We maximized the different linking and connecting to opportunities available each day, at Howard College campus, from 30 January to 3 February 2017. As a result of this, we have a partnership with Freedoms South Africa, an organisation which focuses on addressing social justice issues, expungements and creating awareness of the various Freedoms (and associated responsibilities) which people have as citizens. With them, we appealed to law students to join our Y-Justice programme, allowing them to gain experience with real-world cases and facilitating a greater understanding of the law.
Further activities included experimenting with a power space called the Conversation Circle. Using a student common area, we engaged students about what it meant for them to be active citizens and how they can make a positive change in their communities. We identified students who were unsure about citizenship, to hear solutions from their peers and share experiences and thoughts. This sparked many discussions around awareness about rights and responsibilities, reporting of crime, public service and how students can achieve the #UniversityWeWant enroute to the #AfricaWeWant. We further conducted a student survey about civic responsibilities based on the YMCA Subject 2Citizen Civic Competence manual. Participants were asked the question: “Are you an active citizen?” We feel that many people left campus with a more informed answer than what they came in with, thus the question shall persist throughout the year.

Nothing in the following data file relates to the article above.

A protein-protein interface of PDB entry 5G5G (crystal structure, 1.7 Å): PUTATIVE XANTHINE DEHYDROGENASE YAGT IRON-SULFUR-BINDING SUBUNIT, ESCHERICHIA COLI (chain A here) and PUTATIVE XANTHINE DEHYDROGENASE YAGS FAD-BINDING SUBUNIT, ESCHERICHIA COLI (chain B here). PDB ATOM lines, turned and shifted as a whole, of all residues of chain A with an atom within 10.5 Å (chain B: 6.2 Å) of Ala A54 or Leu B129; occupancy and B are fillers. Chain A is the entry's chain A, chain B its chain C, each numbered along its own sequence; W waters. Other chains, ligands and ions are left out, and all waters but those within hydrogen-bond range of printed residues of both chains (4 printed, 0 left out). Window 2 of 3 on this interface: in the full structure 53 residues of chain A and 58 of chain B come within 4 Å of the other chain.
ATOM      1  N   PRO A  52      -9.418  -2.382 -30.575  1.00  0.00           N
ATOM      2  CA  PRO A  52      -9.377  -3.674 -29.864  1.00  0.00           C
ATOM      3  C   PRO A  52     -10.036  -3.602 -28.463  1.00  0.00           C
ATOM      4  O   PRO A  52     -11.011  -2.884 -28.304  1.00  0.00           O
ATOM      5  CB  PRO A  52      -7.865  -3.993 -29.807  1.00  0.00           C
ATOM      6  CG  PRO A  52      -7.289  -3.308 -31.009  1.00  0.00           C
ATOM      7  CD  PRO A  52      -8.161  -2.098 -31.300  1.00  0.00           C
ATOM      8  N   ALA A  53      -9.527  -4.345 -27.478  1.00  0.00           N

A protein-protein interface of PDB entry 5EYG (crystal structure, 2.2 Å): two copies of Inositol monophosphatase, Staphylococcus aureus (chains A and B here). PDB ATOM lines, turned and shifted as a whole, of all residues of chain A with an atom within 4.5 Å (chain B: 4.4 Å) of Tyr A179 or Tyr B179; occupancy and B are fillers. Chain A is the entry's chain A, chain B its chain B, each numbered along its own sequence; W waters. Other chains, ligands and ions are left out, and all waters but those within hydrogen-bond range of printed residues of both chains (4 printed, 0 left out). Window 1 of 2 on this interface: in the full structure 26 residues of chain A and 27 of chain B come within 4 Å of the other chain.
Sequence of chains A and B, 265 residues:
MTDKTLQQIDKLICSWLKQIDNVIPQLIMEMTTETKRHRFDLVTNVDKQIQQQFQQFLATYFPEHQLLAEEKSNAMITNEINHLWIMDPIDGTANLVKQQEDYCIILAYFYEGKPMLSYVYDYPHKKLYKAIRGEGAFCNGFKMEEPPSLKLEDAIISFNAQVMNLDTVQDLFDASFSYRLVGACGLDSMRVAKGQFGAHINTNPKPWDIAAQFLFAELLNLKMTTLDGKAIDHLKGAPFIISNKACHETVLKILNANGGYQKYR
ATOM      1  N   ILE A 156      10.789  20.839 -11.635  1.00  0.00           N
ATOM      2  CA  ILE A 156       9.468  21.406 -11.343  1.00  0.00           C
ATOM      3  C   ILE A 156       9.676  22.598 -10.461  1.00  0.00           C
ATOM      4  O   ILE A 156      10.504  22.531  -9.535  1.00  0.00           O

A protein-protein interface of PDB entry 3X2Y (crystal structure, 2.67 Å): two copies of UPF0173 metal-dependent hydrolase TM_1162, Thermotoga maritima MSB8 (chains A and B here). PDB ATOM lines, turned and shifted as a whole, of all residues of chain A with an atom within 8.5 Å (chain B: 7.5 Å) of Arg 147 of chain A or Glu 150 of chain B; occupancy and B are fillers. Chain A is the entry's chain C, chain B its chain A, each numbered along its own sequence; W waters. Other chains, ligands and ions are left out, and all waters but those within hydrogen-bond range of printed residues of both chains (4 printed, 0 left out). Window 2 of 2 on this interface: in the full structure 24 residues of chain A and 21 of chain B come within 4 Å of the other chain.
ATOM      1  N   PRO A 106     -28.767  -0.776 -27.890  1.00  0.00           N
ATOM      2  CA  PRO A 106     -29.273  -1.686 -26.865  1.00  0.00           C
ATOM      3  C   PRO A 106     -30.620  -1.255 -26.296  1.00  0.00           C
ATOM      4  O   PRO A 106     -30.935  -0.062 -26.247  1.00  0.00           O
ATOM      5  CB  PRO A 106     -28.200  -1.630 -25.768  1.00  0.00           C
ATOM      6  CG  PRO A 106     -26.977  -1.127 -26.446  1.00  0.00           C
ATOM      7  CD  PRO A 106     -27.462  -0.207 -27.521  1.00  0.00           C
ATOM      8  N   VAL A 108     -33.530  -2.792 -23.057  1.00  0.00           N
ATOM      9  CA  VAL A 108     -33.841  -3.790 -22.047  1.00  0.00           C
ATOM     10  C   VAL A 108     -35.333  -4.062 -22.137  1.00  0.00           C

Another power space called the “Songs of Africa Drum Circle” held on a Wednesday and Friday allowed for creative- inspired dialogue. With a desire to connect students to other parts of Africa, we shared songs from Kenya and Madagascar. As drums beats, chants and songs filled the air, attention slowly grew on our collective (especially on Friday). Participating students learned and sang other African songs like “Kuliko Jana” (More Than Yesterday), a Swahili song and “Afaka Aho” (I Am Free), a Malagasy song. The essence of the African spirit was tangible. This created the platform to discuss the aspirations of Agenda 2063, how it connected with them and how we, as Africans, are the executors of this agenda.
It is said that the journey of a thousand miles begins with a single step. In our case, the journey of a thousand students begins with one student at a time. Even though campus was full of students’ orientation and sorting out administrative issues, with other societies competing for their attention, we gained more interest in our cause. Our power spaces encouraging participation and promoting a greater call for change. Work is still needed to engage our existing members to participate, as their attendance was lower than previous years. However, joining together with the members which we aim to recruit together with practicing our principles, we can influence more positive changes within our YMCA, our campus and in our country.
Today is already a better day than yesterday. For in today, there are more people who know about the UKZN Student YMCA, than yesterday. Understanding our civic personal freedoms promotes active civic competence.
Source: Matthew Rindel on behalf of the UKZN Student YMCA